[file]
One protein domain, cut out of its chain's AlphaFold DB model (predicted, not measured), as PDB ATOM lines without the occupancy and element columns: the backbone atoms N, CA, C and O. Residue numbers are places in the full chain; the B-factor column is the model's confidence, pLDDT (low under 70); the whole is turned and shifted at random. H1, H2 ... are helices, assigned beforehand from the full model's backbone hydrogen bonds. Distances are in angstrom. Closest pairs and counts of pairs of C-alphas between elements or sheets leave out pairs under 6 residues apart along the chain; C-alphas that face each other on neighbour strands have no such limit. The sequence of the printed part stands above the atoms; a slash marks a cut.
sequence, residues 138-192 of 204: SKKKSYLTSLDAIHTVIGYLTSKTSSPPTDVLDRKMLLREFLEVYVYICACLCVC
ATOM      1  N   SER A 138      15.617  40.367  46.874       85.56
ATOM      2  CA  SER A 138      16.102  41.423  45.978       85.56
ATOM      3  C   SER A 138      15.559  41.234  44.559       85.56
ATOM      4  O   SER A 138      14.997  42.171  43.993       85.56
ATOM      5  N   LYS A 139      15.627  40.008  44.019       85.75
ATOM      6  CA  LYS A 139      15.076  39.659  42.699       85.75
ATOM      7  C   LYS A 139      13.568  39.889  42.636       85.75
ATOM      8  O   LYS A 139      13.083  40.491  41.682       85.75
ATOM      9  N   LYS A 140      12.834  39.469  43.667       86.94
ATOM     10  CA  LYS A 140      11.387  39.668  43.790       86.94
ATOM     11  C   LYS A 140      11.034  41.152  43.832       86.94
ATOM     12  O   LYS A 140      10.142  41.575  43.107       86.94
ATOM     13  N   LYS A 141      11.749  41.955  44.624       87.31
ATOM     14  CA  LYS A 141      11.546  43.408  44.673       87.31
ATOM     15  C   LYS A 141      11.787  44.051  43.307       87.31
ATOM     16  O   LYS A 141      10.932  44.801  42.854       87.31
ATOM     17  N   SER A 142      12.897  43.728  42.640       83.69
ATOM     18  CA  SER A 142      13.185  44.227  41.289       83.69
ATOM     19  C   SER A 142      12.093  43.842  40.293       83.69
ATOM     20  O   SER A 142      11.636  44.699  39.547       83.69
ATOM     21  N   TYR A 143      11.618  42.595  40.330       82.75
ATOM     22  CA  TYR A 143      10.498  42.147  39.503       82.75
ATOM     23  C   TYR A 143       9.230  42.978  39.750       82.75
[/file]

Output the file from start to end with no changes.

One protein domain, cut out of its chain's AlphaFold DB model (predicted, not measured), as PDB ATOM lines without the occupancy and element columns: the backbone atoms N, CA, C and O. Residue numbers are places in the full chain; the B-factor column is the model's confidence, pLDDT (low under 70); the whole is turned and shifted at random. H1, H2 ... are helices, assigned beforehand from the full model's backbone hydrogen bonds. Distances are in angstrom. Closest pairs and counts of pairs of C-alphas between elements or sheets leave out pairs under 6 residues apart along the chain; C-alphas that face each other on neighbour strands have no such limit. The sequence of the printed part stands above the atoms; a slash marks a cut.
sequence, residues 138-192 of 204: SKKKSYLTSLDAIHTVIGYLTSKTSSPPTDVLDRKMLLREFLEVYVYICACLCVC
ATOM      1  N   SER A 138      15.617  40.367  46.874       85.56
ATOM      2  CA  SER A 138      16.102  41.423  45.978       85.56
ATOM      3  C   SER A 138      15.559  41.234  44.559       85.56
ATOM      4  O   SER A 138      14.997  42.171  43.993       85.56
ATOM      5  N   LYS A 139      15.627  40.008  44.019       85.75
ATOM      6  CA  LYS A 139      15.076  39.659  42.699       85.75
ATOM      7  C   LYS A 139      13.568  39.889  42.636       85.75
ATOM      8  O   LYS A 139      13.083  40.491  41.682       85.75
ATOM      9  N   LYS A 140      12.834  39.469  43.667       86.94
ATOM     10  CA  LYS A 140      11.387  39.668  43.790       86.94
ATOM     11  C   LYS A 140      11.034  41.152  43.832       86.94
ATOM     12  O   LYS A 140      10.142  41.575  43.107       86.94
ATOM     13  N   LYS A 141      11.749  41.955  44.624       87.31
ATOM     14  CA  LYS A 141      11.546  43.408  44.673       87.31
ATOM     15  C   LYS A 141      11.787  44.051  43.307       87.31
ATOM     16  O   LYS A 141      10.932  44.801  42.854       87.31
ATOM     17  N   SER A 142      12.897  43.728  42.640       83.69
ATOM     18  CA  SER A 142      13.185  44.227  41.289       83.69
ATOM     19  C   SER A 142      12.093  43.842  40.293       83.69
ATOM     20  O   SER A 142      11.636  44.699  39.547       83.69
ATOM     21  N   TYR A 143      11.618  42.595  40.330       82.75
ATOM     22  CA  TYR A 143      10.498  42.147  39.503       82.75
ATOM     23  C   TYR A 143       9.230  42.978  39.750       82.75